The building will now be called The SAG AFTRA Plaza…ah, except on TNT and TBS where it will be called the SAG Plaza!


The Ol SAG Watchdog



California Film & TV Tax Incentive Rules Get State Approval – Update!

April 14, 2015 (21:06) | 2014 | By: Arlin Miller

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  April 14, 2015 4:00pm


UPDATED, 4 PM: Two months after the California Film Commission board approved new regulations for the state’s film and television tax incentives, Sacramento has signed off. Today, the Office of Administrative Law approved the new regs pretty much as the CFC submitted them back in February.

This approval is in good time for the first application process under the new $330 million credits. With the much criticized lottery system now over, TV applicants can digitally submit their projects for potential incentives based on job creation centric criteria from May 1117. Features get their first kick at the greatly increased incentives can from July 13-25. For the first time, projects with budgets over $75 million will be eligible for the film credits. The CFC estimates those successful applicants in both the film and TV categories will be informed within two weeks of their submission.

PREVIOUSLY, February 12: Just under five months after Gov. Jerry Brown signed a more than tripling of California’s $100 million Film and TV Tax Credit Program, the form the new $330 million incentives will take today moved one vital step closer to being solidified. With the clock running on the first application dates for the first non-lottery decided application period, the board of the California Film Commission unanimously approved emergency draft regulations for the program. As CFC Director Amy Lemish told the board, these new qualified wages and ranking based regulations are meant to get the new program up and running in to be in sync “with the TV calendar, which was the point of the legislation.” Getting rid of the lottery was an 11th hour addition last summer to the incentives expansion legislation designed to stop runaway production and return Hollywood to the home of Hollywood.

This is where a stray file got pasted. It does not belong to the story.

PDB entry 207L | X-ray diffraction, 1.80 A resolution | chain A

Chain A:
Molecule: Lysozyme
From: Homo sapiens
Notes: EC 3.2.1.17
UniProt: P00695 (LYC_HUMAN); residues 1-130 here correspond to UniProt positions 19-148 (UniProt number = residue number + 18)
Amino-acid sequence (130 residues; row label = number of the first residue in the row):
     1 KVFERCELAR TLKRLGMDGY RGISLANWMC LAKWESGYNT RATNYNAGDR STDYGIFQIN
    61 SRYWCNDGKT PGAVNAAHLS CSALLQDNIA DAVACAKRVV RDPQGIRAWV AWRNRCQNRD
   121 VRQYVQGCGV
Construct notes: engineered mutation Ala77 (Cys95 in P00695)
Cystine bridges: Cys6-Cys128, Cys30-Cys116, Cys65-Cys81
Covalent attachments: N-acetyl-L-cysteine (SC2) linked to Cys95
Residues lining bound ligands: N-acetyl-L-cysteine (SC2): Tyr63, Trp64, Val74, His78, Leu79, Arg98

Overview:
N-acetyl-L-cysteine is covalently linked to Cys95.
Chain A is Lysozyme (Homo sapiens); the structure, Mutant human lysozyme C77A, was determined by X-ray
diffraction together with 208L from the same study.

Besides the end of the lottery, the big increase for the program overall, a stable 5-year footing and the inclusion of movies with budgets over $75 million for the first time as well as network TV pilots and series, the most noticeably difference for most is the new job creation criteria that fuels the process.

“For the purposes of the jobs ratio calculation, qualified wages may include: (1) Qualified wages which are directly paid by the applicant or its payroll service; plus (2) thirty-five percent (35%) of all qualified non-wage expenditures, including contracted services in which the qualified wages are not directly paid by the applicant, but by the vendor,” says the new regs unveiled today.

The last of the lottery system applications will occur on April 1 with a big chunk of the money already eaten up by the priority given to renewed TV series that were past recipients of the incentive. May 11 – 17 will see the first application period for TV productions under the new system. Putting in their paperwork online entirely, applicants are expected to know within two weeks if they have received the credits. The Features application period will occur sometime in July, the board was told today.

A presentation from Program Director Nancy Stone this afternoon down at SAG-AFTRA HQ on Wilshire laid out the new rules as well as gave an overview of the now almost 6-year old tax credits program and its support for Golden State filmed pics like American Sniper and Nightcrawler. Afterwards, board chair and Local 399 Secretary-Treasure Steve Dayan put forward a motion asking for a vote on the new regs “substantially in its form.” What that means is the draft rules could change. Those changes could come from the CFC itself or from Sacramento.

The dense drafts regs now go to the Governor’s Office of Business and Economic Development for statutory approval and then to the Office of Administrative Law, which oversees and has the final word on all regulatory changes proposed by state agencies. If all goes as planned, the new regs should get the sign-off in the next couple of weeks – which will give the CFC just enough time to get ready for the first round of applications.

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“If all goes as planned…”  but, but, but…


The Ol’ SAG Watchdog